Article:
Finally, there's a whole programme of special events to mark D'Arcy's birthday in May including music, talks, poetry readings and even live street theatre. There's lots of information on the events taking place to make the 150th anniversary of D'Arcy Thompson's birth online at or you can become his friend on facebook.

Matthew Jarron, Museum Curator

Friday, 5 March 2010

An Archivist in the Andes

In May 2010, ARMMS’ very own Jennifer Johnstone will be going to Peru to trek the Inca Trail to Machu Picchu. She will be there for 10 days, trekking for 4, and all to raise money for the British Heart Foundation.

When Jennifer is there it will be exactly a year since her mother had a heart attack. Thankfully her mother made a good recovery and is now back at work - but it was the fact she had the attack in spite of being a healthy and active non-smoker that caused the greatest shock. It certainly made Jennifer realise that this can happen to anyone at any time which is why the work that the British Heart Foundation does is so important and why she has decided to help raise money for them.

It is going to be a really tough challenge as she is – by her own confession - ‘not much of a hill walker (yet!)’ but she is sure it will be an amazing experience. Over the next few months she will be training hard and trying to raise over £3,000 through various ventures.

One such fund-raising endeavour took place on our ‘red-day’ on Friday, 5th March, when we all wore something red; Jennifer brought in pink cakes and muffins which were enjoyed by her colleagues in return for a donation.

Jennifer is an Assistant Archivist in Archive Services and has been here for 5 years. She has also been working towards the MLitt in Archives and Records Management programme run by the Centre for Archive and Information Studies and has just recently completed her studies by handing in her dissertation.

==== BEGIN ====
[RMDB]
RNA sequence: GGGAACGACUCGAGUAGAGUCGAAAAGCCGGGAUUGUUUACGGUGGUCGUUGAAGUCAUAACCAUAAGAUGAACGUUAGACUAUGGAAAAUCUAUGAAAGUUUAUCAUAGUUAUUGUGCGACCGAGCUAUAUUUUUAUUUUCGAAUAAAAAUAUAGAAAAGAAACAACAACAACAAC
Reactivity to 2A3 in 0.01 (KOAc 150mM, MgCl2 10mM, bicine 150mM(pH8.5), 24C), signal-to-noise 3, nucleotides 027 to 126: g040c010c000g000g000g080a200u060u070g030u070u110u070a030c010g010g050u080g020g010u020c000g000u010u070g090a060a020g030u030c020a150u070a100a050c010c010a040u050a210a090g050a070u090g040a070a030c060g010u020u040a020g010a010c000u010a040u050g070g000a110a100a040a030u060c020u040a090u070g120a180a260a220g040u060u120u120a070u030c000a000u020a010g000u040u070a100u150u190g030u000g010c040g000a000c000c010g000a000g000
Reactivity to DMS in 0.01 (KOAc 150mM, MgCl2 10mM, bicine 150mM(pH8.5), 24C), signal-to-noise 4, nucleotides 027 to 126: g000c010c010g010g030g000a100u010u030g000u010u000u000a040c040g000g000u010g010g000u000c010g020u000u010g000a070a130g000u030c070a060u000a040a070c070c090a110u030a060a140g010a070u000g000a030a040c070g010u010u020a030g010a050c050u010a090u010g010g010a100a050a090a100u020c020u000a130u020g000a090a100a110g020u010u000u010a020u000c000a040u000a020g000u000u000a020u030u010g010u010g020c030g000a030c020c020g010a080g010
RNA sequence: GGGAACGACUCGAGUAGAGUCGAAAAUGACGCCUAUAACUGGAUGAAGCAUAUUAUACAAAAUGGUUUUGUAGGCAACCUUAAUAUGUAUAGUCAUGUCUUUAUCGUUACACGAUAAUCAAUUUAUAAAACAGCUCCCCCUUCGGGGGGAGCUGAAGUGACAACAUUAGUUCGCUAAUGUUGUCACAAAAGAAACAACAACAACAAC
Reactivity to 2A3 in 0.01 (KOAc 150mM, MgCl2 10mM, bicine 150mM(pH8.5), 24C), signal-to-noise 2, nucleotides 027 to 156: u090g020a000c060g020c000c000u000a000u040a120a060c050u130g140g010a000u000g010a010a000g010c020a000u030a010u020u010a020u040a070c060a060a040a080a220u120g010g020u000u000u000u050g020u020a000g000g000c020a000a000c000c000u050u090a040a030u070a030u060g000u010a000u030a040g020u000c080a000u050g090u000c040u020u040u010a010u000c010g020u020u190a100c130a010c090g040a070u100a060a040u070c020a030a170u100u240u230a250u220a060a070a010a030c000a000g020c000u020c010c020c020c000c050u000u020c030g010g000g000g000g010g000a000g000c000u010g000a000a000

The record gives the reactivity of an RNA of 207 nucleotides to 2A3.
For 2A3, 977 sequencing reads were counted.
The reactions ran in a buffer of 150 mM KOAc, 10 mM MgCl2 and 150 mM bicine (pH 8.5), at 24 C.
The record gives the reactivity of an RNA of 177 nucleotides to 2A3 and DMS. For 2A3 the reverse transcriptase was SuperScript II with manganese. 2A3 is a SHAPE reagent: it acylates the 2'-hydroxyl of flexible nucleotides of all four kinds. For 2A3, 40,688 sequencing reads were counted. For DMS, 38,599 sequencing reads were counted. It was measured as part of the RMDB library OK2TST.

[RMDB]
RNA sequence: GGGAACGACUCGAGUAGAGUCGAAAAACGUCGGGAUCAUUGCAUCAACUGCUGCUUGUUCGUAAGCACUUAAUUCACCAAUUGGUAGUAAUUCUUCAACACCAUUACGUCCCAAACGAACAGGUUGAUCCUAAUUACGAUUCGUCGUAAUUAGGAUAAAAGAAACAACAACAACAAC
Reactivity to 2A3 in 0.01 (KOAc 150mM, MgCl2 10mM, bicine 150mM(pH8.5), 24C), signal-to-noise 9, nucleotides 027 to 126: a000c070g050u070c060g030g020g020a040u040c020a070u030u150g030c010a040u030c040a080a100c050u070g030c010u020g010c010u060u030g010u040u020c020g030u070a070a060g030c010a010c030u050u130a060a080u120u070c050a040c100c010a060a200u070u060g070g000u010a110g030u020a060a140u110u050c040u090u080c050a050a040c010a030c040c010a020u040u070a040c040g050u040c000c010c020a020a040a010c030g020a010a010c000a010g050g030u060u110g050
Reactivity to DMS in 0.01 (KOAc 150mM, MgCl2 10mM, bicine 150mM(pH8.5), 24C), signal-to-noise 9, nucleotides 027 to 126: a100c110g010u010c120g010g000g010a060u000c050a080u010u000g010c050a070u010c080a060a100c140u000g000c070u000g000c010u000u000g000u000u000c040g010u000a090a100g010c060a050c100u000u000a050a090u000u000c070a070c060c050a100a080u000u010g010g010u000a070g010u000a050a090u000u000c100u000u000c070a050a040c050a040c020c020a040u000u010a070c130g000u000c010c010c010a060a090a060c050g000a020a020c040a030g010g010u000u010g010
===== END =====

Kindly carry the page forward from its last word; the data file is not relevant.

If you would like to make a donation to the BHF and help Jennifer get to Machu Picchu, please visit her justgiving site or feel free to drop her an email:

Thursday, 4 March 2010

Thanks to all our volunteers

We would like to take this opportunity to thank all those without whom it would be impossible to run our archive effeciently. Our volunteers perform many essential tasks from undertaking enquiries to listing small collections, often coming in regularly week after week and expecting nothing in return but the chance to work with our collections. This is Zoe, one of our volunteers who is looking through recent University accessions and fully listing them.

A recent report by the National Council on Archives gives a fuller picture of the work of volunteers across the UK. The Public Services Quality Group Annual Forum also looked at this and in particular the issues that a reliance on volunteers can raise, including finding suitable tasks for them and whether we should ask volunteers to undertake professional functions like cataloguing and arragement. Looking at the papers at the Forum it seems that it is the benefits of volunteering rather than the problems posed that most speakers emphasised. The NCA is leading on a National Archive Volunteering Project of the Year Award as further recognition of the important work that volunteers do.

Our experience has certainly been a positive one, so thanks very much to everyone who has helped us over the years!